Cost of living

The cost of living is the term used to refer to the prices of goods and services in the economy. Inflation refers to the rate of increase in these prices. While inflation has slowed throughout 2024, across a number of metrics (e.g. Consumer Price Index, CPI) the impact of this on households may not yet be seen in the data currently reported. This is because the statistics presented here look at the period 2022-23, a time frame where we saw inflation peaking at 11.1% (annual rate of CPI) in October 2022. The latest CPI rate for March 2024 was 3.2%[2] and the Office for Budget Responsibility forecasts[3] expect CPI inflation to reach the Bank of England’s 2% target by the second quarter of 2024.

We understand that low income families have relatively few resources to draw on when challenged, and that the additional support provided in Scotland can be a lifeline for many families.[4] In the 2022-23 annual progress report, we explained that price increases during the cost of living crisis impacted low income households more severely.[5] This position has not changed dramatically since and was in fact acutely evident in the data for this reporting year. The combined UK and Scottish Government packages of support for families have not entirely replaced rising costs and indicators show toughening conditions in some areas. Specifically, fuel prices peaked in Scotland during 2022, and high levels of inflation meant that prices of food and other essentials also increased significantly. This meant that:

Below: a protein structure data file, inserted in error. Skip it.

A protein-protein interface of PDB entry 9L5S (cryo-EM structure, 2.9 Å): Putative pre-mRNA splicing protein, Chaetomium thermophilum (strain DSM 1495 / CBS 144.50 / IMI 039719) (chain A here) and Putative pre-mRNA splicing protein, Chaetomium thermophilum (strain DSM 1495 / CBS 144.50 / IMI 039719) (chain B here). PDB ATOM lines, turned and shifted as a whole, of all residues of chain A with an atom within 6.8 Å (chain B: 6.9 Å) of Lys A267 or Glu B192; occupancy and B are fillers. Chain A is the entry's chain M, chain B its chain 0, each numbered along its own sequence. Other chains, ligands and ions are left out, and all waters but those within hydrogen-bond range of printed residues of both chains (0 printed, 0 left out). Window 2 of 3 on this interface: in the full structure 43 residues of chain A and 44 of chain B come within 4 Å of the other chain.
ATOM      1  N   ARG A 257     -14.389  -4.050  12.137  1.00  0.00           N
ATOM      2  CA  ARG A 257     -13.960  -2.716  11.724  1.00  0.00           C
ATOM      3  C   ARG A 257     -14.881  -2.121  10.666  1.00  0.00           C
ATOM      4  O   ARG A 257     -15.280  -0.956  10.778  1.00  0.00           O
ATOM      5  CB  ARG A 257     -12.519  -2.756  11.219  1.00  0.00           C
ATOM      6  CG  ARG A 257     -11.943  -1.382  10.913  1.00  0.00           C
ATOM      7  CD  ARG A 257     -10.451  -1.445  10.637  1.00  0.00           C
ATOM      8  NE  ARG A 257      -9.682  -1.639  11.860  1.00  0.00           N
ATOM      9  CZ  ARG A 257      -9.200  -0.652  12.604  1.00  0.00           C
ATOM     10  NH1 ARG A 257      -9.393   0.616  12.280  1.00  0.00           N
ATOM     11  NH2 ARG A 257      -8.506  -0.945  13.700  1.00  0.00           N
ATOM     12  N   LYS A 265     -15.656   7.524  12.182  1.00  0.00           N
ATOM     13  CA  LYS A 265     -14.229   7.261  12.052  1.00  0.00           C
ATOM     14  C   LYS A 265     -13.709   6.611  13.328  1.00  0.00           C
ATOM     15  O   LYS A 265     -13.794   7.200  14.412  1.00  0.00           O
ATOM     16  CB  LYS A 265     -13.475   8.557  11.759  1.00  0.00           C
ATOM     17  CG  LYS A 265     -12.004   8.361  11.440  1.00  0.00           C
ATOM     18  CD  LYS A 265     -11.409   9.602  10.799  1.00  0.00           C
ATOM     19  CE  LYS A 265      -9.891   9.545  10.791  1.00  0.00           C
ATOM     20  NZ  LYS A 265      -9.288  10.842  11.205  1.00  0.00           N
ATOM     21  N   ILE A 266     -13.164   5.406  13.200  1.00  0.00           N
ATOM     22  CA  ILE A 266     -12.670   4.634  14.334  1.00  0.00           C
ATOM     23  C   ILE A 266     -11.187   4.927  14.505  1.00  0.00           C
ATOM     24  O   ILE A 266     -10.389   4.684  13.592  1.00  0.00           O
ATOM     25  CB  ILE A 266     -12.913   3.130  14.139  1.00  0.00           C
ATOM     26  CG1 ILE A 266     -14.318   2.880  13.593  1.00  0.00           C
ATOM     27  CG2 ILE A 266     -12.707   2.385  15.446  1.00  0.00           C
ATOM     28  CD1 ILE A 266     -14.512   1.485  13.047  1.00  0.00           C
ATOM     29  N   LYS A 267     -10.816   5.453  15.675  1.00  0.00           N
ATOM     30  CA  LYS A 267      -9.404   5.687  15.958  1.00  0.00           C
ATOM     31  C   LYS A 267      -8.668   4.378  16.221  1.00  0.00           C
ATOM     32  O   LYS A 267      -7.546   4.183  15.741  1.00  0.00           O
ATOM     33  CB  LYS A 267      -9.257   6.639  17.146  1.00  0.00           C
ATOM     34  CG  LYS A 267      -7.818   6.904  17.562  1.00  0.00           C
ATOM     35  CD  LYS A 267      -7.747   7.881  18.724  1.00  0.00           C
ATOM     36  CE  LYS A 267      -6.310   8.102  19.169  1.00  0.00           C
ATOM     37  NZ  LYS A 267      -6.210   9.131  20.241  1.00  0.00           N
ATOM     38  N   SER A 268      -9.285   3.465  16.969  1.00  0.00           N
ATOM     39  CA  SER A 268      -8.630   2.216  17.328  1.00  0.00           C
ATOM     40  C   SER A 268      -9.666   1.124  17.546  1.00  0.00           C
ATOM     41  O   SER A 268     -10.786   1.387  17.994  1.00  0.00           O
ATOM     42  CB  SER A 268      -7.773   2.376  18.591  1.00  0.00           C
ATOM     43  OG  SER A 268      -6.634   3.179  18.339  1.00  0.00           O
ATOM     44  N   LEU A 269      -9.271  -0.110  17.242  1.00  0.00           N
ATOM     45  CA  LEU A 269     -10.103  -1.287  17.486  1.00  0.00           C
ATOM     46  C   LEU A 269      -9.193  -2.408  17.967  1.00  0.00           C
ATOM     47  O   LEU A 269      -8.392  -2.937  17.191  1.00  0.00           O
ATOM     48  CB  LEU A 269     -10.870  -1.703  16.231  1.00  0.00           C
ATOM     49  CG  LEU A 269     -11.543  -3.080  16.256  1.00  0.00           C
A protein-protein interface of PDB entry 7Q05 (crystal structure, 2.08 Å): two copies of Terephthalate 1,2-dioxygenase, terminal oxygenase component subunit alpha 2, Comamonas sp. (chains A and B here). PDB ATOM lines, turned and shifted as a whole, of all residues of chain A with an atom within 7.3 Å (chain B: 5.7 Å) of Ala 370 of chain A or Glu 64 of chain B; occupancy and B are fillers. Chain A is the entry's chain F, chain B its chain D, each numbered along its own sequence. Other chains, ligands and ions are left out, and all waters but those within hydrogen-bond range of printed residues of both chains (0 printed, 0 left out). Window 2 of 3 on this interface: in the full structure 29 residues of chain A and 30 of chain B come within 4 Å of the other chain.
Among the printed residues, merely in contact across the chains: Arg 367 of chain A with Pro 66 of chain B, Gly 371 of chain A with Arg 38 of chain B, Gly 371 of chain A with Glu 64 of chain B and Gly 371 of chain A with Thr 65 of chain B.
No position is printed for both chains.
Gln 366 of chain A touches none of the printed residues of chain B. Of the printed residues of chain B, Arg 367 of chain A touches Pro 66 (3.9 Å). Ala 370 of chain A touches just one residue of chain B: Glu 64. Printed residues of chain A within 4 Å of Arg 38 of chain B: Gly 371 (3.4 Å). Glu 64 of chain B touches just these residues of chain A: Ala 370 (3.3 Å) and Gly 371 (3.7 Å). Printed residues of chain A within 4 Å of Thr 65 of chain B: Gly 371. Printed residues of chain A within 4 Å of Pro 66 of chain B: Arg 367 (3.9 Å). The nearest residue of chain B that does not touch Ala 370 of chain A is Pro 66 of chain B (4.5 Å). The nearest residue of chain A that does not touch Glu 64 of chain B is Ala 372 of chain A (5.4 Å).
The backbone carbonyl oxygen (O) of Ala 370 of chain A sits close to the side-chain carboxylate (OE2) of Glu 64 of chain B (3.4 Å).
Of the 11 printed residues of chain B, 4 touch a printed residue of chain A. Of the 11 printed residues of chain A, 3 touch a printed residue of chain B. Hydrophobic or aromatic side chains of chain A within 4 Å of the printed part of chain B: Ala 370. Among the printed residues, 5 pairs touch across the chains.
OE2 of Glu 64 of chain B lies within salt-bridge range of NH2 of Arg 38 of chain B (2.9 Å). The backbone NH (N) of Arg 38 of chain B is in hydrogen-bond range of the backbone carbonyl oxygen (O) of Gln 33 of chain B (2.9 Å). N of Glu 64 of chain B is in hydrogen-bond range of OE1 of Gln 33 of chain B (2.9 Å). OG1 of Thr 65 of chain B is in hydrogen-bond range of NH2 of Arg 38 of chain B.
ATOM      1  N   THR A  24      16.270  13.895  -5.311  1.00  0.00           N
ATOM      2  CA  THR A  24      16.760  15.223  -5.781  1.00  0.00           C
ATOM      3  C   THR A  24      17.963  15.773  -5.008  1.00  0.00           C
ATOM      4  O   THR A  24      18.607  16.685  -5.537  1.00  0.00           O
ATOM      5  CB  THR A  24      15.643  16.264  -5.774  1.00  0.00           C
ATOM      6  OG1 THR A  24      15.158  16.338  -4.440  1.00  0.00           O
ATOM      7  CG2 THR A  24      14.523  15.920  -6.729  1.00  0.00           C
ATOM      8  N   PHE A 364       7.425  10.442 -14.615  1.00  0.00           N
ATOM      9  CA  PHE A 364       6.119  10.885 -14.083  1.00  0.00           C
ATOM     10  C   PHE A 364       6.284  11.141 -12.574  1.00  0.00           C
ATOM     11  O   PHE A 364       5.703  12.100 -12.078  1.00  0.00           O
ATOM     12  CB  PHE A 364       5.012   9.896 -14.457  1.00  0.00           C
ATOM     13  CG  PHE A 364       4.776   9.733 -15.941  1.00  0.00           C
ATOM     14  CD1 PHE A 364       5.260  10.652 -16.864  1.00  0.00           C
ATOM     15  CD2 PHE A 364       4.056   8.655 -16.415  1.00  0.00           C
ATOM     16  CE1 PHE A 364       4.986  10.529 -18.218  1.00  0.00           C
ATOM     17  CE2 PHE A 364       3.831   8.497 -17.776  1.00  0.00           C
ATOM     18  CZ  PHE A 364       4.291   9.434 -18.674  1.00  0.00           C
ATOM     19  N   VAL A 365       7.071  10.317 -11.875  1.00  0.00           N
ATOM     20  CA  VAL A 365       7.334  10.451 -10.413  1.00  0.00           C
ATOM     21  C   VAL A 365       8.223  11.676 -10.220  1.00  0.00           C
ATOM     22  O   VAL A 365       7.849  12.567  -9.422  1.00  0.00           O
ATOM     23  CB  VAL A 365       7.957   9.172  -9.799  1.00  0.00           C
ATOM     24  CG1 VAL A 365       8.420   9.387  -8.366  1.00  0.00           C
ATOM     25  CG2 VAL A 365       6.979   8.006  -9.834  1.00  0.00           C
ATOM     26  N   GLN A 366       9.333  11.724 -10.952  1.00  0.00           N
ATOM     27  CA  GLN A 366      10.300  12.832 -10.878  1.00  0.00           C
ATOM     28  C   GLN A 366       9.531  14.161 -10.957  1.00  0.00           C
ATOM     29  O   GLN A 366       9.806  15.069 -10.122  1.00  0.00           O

• Many families had difficulty affording to heat their homes to the required standard. The percentage of households experiencing fuel poverty in 2022 remained high at 31% of all households and 27% for households with children. This represents around a 10 percentage-point increase from pre-pandemic levels (2019).
  • Many families still experience food insecurity. Despite peaks in food inflation, food security rates were stable over the most recent period. The expansion of free school meals and the support during holidays should help mitigate against further increases.
  • The proportion of household income spent on transport is higher for low income families with children. Equally, perceived affordability of transport is lower for low income families with children; around a third (34%) of low income families with children found it difficult to afford transport. The introduction of free bus travel for under 22s started in January 2022 and is anticipated to save families around £3,000 over the lifetime of a child.